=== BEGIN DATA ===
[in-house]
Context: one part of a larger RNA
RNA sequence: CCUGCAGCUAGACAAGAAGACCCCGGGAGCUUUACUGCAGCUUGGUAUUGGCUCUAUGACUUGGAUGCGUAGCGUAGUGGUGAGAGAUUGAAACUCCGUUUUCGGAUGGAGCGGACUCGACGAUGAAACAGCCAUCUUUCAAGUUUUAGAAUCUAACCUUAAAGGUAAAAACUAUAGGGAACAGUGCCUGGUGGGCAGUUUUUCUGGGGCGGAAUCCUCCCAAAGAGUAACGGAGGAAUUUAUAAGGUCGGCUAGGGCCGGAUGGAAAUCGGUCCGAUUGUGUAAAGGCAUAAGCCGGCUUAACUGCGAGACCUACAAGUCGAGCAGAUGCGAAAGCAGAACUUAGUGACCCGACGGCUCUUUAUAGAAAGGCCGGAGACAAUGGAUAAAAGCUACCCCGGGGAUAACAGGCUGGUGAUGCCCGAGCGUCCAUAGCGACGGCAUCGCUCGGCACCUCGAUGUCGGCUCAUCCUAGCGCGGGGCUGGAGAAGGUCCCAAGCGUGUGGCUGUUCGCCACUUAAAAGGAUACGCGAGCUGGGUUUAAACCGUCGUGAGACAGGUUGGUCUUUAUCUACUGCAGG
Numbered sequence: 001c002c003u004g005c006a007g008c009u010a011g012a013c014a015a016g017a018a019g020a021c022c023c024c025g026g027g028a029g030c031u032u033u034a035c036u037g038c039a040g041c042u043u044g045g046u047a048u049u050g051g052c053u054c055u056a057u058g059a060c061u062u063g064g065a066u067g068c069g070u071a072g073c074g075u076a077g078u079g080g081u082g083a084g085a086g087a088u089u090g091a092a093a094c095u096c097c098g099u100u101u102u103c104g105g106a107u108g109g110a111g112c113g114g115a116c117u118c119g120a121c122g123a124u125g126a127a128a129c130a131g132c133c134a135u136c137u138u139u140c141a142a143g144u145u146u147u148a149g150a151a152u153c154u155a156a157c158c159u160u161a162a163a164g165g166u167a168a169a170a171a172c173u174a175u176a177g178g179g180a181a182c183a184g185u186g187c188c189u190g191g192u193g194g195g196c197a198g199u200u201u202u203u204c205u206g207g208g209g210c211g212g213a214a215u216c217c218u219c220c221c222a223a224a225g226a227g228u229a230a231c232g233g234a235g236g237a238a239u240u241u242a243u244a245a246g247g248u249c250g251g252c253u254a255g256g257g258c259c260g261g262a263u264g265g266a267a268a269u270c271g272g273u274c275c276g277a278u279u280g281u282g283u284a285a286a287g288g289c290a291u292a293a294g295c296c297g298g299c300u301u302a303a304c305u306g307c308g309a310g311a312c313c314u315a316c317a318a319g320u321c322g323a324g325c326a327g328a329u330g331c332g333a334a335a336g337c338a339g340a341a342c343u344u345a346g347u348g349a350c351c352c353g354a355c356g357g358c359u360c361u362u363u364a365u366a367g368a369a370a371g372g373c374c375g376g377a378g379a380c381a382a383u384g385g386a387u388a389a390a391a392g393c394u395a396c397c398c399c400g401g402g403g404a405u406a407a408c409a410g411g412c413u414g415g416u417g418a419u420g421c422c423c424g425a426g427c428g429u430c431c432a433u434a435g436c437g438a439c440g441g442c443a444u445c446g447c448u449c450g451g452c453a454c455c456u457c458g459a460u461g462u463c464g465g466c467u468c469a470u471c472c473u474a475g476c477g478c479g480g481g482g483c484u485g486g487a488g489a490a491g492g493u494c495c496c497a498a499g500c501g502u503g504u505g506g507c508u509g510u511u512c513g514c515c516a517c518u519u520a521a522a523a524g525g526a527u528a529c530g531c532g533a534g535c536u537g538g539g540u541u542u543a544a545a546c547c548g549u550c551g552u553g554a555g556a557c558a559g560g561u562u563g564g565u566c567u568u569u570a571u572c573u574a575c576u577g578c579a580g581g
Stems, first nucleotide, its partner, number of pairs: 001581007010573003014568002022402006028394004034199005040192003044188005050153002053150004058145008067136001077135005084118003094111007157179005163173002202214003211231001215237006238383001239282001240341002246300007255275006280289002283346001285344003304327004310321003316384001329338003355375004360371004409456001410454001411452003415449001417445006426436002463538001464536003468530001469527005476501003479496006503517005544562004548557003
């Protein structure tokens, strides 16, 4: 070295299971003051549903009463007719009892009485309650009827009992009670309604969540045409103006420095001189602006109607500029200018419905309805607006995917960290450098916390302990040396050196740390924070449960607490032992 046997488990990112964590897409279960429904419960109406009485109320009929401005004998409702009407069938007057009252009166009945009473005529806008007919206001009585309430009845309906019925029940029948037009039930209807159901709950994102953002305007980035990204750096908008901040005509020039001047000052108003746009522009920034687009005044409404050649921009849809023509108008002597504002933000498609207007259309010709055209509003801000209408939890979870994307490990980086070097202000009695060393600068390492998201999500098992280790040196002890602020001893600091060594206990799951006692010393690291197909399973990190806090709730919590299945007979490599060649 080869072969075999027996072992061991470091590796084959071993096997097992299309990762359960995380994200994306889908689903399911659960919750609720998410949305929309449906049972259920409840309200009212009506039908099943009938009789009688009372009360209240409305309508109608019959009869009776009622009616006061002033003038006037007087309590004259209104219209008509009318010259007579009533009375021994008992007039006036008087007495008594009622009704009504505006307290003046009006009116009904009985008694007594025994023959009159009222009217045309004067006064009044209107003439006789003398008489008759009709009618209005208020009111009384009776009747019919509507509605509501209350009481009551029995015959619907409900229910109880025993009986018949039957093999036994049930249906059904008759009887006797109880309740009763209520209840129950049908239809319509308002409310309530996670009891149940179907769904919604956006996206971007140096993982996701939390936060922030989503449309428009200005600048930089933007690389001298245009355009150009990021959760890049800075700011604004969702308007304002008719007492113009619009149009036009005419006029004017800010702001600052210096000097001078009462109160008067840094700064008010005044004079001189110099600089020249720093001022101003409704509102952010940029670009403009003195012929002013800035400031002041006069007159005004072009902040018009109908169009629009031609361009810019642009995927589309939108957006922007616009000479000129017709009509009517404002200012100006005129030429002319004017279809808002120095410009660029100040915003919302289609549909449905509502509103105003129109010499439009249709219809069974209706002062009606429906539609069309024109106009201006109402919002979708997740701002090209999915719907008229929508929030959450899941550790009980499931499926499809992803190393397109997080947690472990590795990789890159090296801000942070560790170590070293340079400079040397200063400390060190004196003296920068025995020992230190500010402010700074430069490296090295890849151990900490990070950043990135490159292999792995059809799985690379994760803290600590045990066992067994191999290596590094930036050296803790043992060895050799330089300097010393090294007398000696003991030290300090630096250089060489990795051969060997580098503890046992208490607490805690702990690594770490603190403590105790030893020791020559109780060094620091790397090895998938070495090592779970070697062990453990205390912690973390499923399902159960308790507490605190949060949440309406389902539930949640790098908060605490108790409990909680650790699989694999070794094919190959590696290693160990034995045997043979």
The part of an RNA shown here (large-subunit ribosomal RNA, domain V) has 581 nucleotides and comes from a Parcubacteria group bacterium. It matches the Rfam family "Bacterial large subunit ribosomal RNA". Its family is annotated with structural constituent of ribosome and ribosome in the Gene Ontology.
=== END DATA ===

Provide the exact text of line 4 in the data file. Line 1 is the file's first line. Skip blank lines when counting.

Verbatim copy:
Numbered sequence: 001c002c003u004g005c006a007g008c009u010a011g012a013c014a015a016g017a018a019g020a021c022c023c024c025g026g027g028a029g030c031u032u033u034a035c036u037g038c039a040g041c042u043u044g045g046u047a048u049u050g051g052c053u054c055u056a057u058g059a060c061u062u063g064g065a066u067g068c069g070u071a072g073c074g075u076a077g078u079g080g081u082g083a084g085a086g087a088u089u090g091a092a093a094c095u096c097c098g099u100u101u102u103c104g105g106a107u108g109g110a111g112c113g114g115a116c117u118c119g120a121c122g123a124u125g126a127a128a129c130a131g132c133c134a135u136c137u138u139u140c141a142a143g144u145u146u147u148a149g150a151a152u153c154u155a156a157c158c159u160u161a162a163a164g165g166u167a168a169a170a171a172c173u174a175u176a177g178g179g180a181a182c183a184g185u186g187c188c189u190g191g192u193g194g195g196c197a198g199u200u201u202u203u204c205u206g207g208g209g210c211g212g213a214a215u216c217c218u219c220c221c222a223a224a225g226a227g228u229a230a231c232g233g234a235g236g237a238a239u240u241u242a243u244a245a246g247g248u249c250g251g252c253u254a255g256g257g258c259c260g261g262a263u264g265g266a267a268a269u270c271g272g273u274c275c276g277a278u279u280g281u282g283u284a285a286a287g288g289c290a291u292a293a294g295c296c297g298g299c300u301u302a303a304c305u306g307c308g309a310g311a312c313c314u315a316c317a318a319g320u321c322g323a324g325c326a327g328a329u330g331c332g333a334a335a336g337c338a339g340a341a342c343u344u345a346g347u348g349a350c351c352c353g354a355c356g357g358c359u360c361u362u363u364a365u366a367g368a369a370a371g372g373c374c375g376g377a378g379a380c381a382a383u384g385g386a387u388a389a390a391a392g393c394u395a396c397c398c399c400g401g402g403g404a405u406a407a408c409a410g411g412c413u414g415g416u417g418a419u420g421c422c423c424g425a426g427c428g429u430c431c432a433u434a435g436c437g438a439c440g441g442c443a444u445c446g447c448u449c450g451g452c453a454c455c456u457c458g459a460u461g462u463c464g465g466c467u468c469a470u471c472c473u474a475g476c477g478c479g480g481g482g483c484u485g486g487a488g489a490a491g492g493u494c495c496c497a498a499g500c501g502u503g504u505g506g507c508u509g510u511u512c513g514c515c516a517c518u519u520a521a522a523a524g525g526a527u528a529c530g531c532g533a534g535c536u537g538g539g540u541u542u543a544a545a546c547c548g549u550c551g552u553g554a555g556a557c558a559g560g561u562u563g564g565u566c567u568u569u570a571u572c573u574a575c576u577g578c579a580g581g